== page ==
Elizabeth McGovern is being sucked in by a charlatan. In the Arcola's excellent fringe revival of David Mamet's The Shawl – with a cast worthy of the NT – Matthew Marsh plays a cash-strapped American conman who's pretending to be a psychic. At least it seems he's hoodwinking McGovern's rich, bereaved Miss A with a caring clairvoyant act.
Amelia Nicholson's engrossing chamber production is hushed. Surrounded by the audience, McGovern sits at a black table under a glowing orange lampshade. Elegantly well-heeled, she scrutinises Marsh with a quizzical smile. He's doing the talking, lulling her suspicions with a soft intoning, his phrases rhythmically reiterated like a preacher, and with circling gestures, as if casting a spell.
This play from 1985 is short, and the plot twists – including a ruse up McGovern's sleeve – feel underdeveloped. Yet Nicholson orchestrates the jump cuts, from one scene to the next, with quiet assurance. When we see the psychic off-duty, Marsh slips in and out of his mystic persona, rationalising his art, trying to persuade his avaricious young lover (Paul Rattray) that he's simply a master of confidence tricks.
Mamet, too, is playing a clever game, exploring not just Miss A's ambivalence, but also the audience's own inclination to oscillate between smirking scepticism and a very willing suspension of disbelief. The work of a psychic medium is, indeed, very like that of a theatre-maker. While spinning yarns and feigning, he can suddenly seem electrifyingly convincing, as if truly possessed by someone else's spirit. During the séance, at the heart of the piece, Marsh is enthrallingly weird, his eyes darting nervously, his forehead beaded with sweat as he becomes a channel for multiple, fragmented voices.
The mix of the absurd and the eerie is pulled off with bravura as he breaks into Faustian Latin incantations. And you're kept uncertain, wondering if he's ultimately deceiving himself. This production deserves a West End transfer, and Nicholson is certainly a young director to keep an eye on.
Simon Stephens' new teenage drama, Punk Rock – depicting bullying, rejected love, mental breakdown and lethal reprisals in a contemporary Stockport school – is peculiarly haunted too.
One blond ghost of a schoolboy (Nicholas Banks) bounds into the closing scene, after we've seen a hair-raising atrocity committed in the sixth-formers' dusty Victorian library. The visitant vanishes as speedily as he came, just pausing to smile with gentle bemusement at his hunched, psychologically disturbed former classmate, William (Tom Sturridge). It's a touching and intriguingly elusive moment.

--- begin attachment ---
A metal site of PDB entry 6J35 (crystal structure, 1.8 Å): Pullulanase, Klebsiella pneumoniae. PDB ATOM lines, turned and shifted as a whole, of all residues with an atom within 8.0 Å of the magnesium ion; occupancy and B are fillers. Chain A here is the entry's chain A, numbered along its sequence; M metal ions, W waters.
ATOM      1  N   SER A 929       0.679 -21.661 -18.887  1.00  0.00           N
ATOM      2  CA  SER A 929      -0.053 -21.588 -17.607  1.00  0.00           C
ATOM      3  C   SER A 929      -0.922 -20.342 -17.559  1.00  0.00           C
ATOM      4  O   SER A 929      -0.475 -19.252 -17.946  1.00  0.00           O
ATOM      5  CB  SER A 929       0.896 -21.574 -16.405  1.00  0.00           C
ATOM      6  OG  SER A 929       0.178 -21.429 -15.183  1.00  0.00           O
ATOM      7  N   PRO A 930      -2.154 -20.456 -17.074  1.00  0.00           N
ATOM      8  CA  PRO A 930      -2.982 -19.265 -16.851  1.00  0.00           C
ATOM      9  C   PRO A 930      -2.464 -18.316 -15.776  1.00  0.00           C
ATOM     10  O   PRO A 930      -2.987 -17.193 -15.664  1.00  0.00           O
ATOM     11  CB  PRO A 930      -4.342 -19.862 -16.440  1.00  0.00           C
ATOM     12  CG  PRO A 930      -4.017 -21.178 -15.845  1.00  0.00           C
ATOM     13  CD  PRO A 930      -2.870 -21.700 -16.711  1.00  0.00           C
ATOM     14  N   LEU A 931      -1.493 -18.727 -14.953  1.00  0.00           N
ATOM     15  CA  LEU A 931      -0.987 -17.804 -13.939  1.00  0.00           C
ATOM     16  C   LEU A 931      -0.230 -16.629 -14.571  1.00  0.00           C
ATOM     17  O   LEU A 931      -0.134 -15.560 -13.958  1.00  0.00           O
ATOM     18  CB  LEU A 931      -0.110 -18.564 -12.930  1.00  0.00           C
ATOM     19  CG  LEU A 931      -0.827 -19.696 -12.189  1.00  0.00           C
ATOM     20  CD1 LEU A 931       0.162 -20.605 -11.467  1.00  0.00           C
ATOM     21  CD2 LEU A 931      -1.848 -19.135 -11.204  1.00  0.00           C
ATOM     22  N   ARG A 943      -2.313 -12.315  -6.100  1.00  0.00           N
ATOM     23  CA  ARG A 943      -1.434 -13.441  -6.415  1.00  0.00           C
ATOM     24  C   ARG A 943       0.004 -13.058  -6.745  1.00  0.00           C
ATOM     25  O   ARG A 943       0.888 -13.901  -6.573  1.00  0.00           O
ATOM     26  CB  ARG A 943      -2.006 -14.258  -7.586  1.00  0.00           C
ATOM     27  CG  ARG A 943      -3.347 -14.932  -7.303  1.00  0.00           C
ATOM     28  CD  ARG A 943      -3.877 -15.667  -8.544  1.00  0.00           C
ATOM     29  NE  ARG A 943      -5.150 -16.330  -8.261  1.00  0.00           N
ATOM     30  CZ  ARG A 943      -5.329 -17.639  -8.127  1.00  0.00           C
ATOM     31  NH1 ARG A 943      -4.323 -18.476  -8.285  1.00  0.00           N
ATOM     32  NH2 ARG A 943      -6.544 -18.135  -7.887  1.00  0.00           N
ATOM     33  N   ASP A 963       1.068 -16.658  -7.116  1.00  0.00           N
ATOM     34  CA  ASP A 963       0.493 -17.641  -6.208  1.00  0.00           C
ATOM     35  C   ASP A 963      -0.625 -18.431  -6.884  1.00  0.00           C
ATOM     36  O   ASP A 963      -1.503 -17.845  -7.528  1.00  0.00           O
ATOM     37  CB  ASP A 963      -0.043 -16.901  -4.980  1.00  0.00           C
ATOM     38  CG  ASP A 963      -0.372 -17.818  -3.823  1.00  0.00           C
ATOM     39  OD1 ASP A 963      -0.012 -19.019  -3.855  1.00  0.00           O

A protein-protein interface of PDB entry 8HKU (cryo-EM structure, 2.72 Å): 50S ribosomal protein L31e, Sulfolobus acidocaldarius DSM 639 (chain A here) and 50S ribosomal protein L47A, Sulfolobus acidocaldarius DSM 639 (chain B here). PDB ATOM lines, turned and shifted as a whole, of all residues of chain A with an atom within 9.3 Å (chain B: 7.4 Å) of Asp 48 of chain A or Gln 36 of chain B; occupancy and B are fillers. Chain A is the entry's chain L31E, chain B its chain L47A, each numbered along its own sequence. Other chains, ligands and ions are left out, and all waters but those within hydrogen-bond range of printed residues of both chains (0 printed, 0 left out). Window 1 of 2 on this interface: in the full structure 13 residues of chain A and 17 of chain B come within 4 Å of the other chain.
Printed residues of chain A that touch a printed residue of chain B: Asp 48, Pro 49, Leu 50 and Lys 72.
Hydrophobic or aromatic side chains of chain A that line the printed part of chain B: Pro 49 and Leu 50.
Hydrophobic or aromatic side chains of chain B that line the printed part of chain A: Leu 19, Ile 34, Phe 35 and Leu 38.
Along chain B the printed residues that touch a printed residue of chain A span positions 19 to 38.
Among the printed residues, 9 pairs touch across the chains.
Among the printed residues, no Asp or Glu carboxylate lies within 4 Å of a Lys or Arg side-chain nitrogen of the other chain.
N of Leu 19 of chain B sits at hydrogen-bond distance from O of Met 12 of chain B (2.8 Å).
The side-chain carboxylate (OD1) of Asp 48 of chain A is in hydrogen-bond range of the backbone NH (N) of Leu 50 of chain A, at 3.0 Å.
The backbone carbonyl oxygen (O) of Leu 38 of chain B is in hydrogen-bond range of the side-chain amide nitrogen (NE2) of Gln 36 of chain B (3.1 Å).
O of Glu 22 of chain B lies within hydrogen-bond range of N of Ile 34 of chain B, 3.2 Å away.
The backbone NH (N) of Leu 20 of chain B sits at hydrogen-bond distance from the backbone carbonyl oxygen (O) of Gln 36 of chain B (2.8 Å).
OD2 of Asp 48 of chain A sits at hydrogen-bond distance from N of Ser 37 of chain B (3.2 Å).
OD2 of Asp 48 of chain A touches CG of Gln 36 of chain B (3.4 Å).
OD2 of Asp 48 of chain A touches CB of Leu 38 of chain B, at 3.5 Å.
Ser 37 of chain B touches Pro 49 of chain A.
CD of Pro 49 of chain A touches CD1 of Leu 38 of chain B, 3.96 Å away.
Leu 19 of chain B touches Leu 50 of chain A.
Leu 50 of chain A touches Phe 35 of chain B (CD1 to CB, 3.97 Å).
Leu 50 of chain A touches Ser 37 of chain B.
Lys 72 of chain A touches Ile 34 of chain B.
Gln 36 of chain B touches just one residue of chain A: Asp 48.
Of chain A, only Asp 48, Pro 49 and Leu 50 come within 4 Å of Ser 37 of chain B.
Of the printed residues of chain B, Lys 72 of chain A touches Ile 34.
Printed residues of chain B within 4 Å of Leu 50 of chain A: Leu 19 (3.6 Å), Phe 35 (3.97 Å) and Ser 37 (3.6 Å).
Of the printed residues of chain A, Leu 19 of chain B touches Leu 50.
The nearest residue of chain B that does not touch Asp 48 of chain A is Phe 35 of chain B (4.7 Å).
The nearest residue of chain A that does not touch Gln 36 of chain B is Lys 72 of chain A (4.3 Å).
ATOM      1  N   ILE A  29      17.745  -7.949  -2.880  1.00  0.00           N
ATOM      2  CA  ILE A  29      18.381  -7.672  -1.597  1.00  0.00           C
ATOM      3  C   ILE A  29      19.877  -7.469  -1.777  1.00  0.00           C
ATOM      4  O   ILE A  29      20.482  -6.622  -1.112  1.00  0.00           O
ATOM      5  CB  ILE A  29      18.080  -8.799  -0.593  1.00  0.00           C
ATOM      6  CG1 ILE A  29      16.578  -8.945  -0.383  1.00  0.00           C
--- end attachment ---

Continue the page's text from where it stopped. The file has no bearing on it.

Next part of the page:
What's more problematic is that dramas set in schools often feel as if they're populated by the spectres of their literary forebears. It's hard not to hear repeated echoes of Alan Bennett's The History Boys, especially when Sturridge's William spiels arcane facts, trying to impress the new girl (Jessica Raine), or when he speaks of applying to Cambridge with his clever friend Chadwick (Harry McEntire).
The floppy-haired bully (Henry Lloyd-Hughes), meanwhile, is like a reincarnation of Flashman from Tom Brown's Schooldays, calling his victims "old bean". Stephens' pupil-protagonists allude to Lily Allen and text messaging, but this academy feels like a fudging of present and past. It may embrace elements from the dramatist's own boyhood and his early career as a teacher, but it's never quite convincing.
That said, Stephens is an intriguing writer and a daring one. This portrait of dangerously edgy, middle-class adolescents is often very funny as well as chilling, with quirky non-sequiturs in its dialogue alongside a tense, mounting sense of doom.
Kicking off Sean Holmes' first season as the Lyric's AD, Punk Rock also knowingly reverberates with Spring Awakening, the venue's recent storming-hit musical about frustrated teens.
And like that show, Sarah Frankcom's production offers a thrilling wealth of youthful acting talent – many making their professional stage debuts. Definitely watch out for Katie West and Sophie Wu (contrastingly gentle and snide) as well as Sturridge and Banks.
Alas, a sinking feeling is provoked by Katrina. This site-specific production, by the troupe Jericho House, sounds like an enticing epic. Staged in a derelict warehouse beside the Thames, this is a docudrama-cum-installation depicting the shocking chaos in which New Orleans was left after Hurricane Katrina and the ensuing floods.
The central verbatim-style monologues are admirably strong and politically enraging: shocking accounts of the corralling of the city's poor – with local police blocking bridges, waving guns and stealing food supplies.
What a pity the surrounding promenade is limp, in terms of both design and dramatic engagement. I'm not asking for literally "immersive theatre" but – a jazzy funeral aside – this is New Orleans with no atmosphere. You're herded through a bland tourist office to a lifeless bar where it's pre-Katrina but already feels like a ghost town. Steer clear.
'The Shawl' (020-7503 1646) to 3 Oct; 'Punk Rock' (0871 221 1729) to 26 Sep; 'Katrina' (020-7922 2922) to 26 SepReuse content